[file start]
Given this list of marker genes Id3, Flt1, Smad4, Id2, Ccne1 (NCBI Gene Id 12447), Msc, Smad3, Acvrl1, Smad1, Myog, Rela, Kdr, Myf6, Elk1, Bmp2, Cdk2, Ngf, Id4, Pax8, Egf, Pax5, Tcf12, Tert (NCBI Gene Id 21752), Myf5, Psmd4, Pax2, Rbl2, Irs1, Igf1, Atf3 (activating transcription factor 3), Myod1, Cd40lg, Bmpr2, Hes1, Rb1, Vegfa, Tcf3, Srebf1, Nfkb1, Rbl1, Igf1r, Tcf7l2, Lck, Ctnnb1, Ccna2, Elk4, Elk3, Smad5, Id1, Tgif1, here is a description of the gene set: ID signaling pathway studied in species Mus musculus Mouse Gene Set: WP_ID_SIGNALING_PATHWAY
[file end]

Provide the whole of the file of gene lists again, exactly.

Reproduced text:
Given this list of marker genes Id3, Flt1, Smad4, Id2, Ccne1 (NCBI Gene Id 12447), Msc, Smad3, Acvrl1, Smad1, Myog, Rela, Kdr, Myf6, Elk1, Bmp2, Cdk2, Ngf, Id4, Pax8, Egf, Pax5, Tcf12, Tert (NCBI Gene Id 21752), Myf5, Psmd4, Pax2, Rbl2, Irs1, Igf1, Atf3 (activating transcription factor 3), Myod1, Cd40lg, Bmpr2, Hes1, Rb1, Vegfa, Tcf3, Srebf1, Nfkb1, Rbl1, Igf1r, Tcf7l2, Lck, Ctnnb1, Ccna2, Elk4, Elk3, Smad5, Id1, Tgif1, here is a description of the gene set: ID signaling pathway studied in species Mus musculus Mouse Gene Set: WP_ID_SIGNALING_PATHWAY